(July 20 2013)
Editor’s Letter: I’m ill. I’ve been ill for a really long time and most people who know me would tell you that. You probably don’t know that you’re ill too though. That word does not mean “broken” or “bad” (though it could if you wanted it to! I’m not the word police.) It means something more. Whether you use it in a positive sense; aka: “DUDE! That kick flip was the ILLEST!” (I don’t know why I only ever hear people with skateboards saying “the illest” but that needs to change, fyi.) or a more somber approach; aka: “My mother is the illest cancer patient in this whole fucking hospital.” During either use of the word, you are creating verbal poetry. The word “ill” itself IS poetry. It means the same thing in two opposite ways and if you don’t think that’s cool as shit you need to leave. Everyone is always preaching at us to recover from our illness, but hey dolls, let’s revel in it for a little while longer.
Hearts in my eyes & my undies,
There is not much anything anymore.
Everything is dust and everyone is dust.
It is always dark,
Except for when it is too bright.
It is cold and disheartening.
Or hot and uncomfortable,
Afternoons make me ache.
Forcing my back, slick with sweat,
To the leather seat behind me.
Evenings make we quake,
Creating a thin layer of cool over my skin,
But leaves my blood boiling on the inside.
– Kiara Green
I am sad wilting flower from
outer space I’m falling off the
bridge again my blankets are my
best friends my eyes burn and burn till
there’s none left but an empty eye socket I
lose everything I’m so tired of hiding all I
see is a white room with ugly glaring walls
turning yellow with smoke where do I
start I don’t wanna be sad anymore a
horrible crash the tears won’t fall.
puddle on the floor
the ache in my back makes me
wonder if angel’s wings will
split through the pained areas and
spread wide, a windspan. the length of
mountain ranges, my tired legs freed
from their duties today but I
don’t feel like an angel as much as a
tired hunchback with a round
pouting face and sleepy eyes.
– Luna Slater
The illness in me
Waiting for something to change
To bring itself forth
Waving at the faces I see pressed against the glass
I never wanted my face to be hidden or distorted
I wanted to be looked upon
Not looked at.
Instead of satin handkerchiefs
I thrust my hands violently
Because I want your satin cheek
To be my token.
The reaction in my veins begins to pulse and throb
I am not a human.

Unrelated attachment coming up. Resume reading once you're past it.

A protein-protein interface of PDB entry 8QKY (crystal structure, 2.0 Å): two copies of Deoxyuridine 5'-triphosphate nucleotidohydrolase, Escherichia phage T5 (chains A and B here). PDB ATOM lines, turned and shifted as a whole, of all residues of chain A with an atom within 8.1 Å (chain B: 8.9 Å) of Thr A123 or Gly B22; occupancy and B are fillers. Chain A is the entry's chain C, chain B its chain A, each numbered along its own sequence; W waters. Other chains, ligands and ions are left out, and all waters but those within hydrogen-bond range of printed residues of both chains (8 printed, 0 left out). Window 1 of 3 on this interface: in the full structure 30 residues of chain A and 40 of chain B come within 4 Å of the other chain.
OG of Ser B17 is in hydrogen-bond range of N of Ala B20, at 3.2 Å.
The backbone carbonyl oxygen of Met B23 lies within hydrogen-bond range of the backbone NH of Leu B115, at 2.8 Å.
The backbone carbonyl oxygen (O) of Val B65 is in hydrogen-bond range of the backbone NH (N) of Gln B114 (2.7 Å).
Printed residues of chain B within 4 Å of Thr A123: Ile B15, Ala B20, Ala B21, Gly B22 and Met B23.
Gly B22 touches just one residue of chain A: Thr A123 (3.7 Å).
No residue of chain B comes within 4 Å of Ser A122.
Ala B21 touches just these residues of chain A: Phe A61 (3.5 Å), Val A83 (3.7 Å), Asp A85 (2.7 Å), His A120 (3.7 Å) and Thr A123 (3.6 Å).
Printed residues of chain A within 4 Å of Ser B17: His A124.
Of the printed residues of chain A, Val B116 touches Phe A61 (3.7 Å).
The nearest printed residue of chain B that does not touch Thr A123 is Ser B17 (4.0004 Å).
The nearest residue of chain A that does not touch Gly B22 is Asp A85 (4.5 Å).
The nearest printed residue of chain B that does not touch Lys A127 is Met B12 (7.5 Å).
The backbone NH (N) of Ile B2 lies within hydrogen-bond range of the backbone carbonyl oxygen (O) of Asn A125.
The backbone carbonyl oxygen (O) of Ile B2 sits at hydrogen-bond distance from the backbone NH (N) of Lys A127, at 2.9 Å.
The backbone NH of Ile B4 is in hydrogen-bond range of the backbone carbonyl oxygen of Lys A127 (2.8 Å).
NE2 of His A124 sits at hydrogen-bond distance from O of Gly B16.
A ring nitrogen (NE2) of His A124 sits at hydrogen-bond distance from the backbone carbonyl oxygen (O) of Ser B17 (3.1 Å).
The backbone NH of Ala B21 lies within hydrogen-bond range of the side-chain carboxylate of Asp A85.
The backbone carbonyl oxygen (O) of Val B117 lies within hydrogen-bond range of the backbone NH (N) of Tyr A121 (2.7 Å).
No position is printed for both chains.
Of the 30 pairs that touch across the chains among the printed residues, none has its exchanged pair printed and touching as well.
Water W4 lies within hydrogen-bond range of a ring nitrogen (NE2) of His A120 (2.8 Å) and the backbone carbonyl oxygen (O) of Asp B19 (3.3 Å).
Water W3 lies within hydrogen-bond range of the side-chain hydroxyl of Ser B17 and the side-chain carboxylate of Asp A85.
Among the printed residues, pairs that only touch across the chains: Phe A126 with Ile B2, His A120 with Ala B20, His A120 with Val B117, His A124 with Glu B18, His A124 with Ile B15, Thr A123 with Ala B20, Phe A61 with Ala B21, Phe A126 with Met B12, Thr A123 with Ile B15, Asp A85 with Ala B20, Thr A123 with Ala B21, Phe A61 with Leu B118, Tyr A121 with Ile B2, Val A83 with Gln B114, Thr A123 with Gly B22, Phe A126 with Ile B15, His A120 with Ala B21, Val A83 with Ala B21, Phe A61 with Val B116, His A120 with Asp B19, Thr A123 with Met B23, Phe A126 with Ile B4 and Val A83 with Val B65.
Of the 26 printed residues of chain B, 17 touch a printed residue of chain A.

I am not beast.
With a mistaken attempt at gentleness
My fingerprints leave polka dots of
on the softness of skin and I’m sorry.
But I don’t always understand what sorry means.
The blood in my body pushes through my aorta
with the strain of a seven-year-old
Who has outgrown her only shoes
And everything revolves around me
I know it
I know it
I know it.
And I’m sorry.
the cellophane sheets
that cling to your carpet
and cover up the violent
screams of stains
on your bedroom floor.
the silver pill wrappers
reflecting your thoughts
while your arms shake
tepid words out of your fingertips
in a waterfall of azure.
the skinny worn out jeans
with the rip in the knee
that bleed out your sadness
like an interval break
as you run for the door.
the rushes of voices
surrounding your fears
that tie up in knots
the ribs that you kept
oh so close to your heart.
– Lydia Kolb
I should love you as an eight year old,
asking to be excused from your third grade class
to go throw up in the bathroom.
Leaning over your desk in fevered prayer,
hunched over two tender nubs of breast.
Sitting down with your counselor
and a pack of giggling girls to have “the talk”
while bleeding into a wad of toilet paper.
I should love you as a twelve year old,
blue eyes lined and lipstick smudged.
Crouched behind the bushes, expelling chunks
of non-digested pizza and coke.
Taking two bottles of Tylenol and laying down
on your kitchen floor, watching the broiler burn.
Calling your boyfriend, and whispering
so your mom won’t hear
“I love you, I hate you, don’t go, leave me to die”
I should love you as a fourteen year old,
thin as a pencil, hair black and straight
Walking with a humming in your head
to your eighth grade classes, slipping away
to the library and reading books on dying
and so you steal a bottle of ativan
from your grandfather’s medicine cabinet.
You take 10.
I should love you as you are now.
Seventeen, eyes darkened to a jade,
and burnt out on suicide attempts.
But I don’t.
– Sammye Kagy
Underneath eyelids; Crystalline
I’ve been gazing into mirrors far too often
The clinging film of ugly
And body dysmorphia
I can feel you collecting in my pores
Fusing within spidery limbs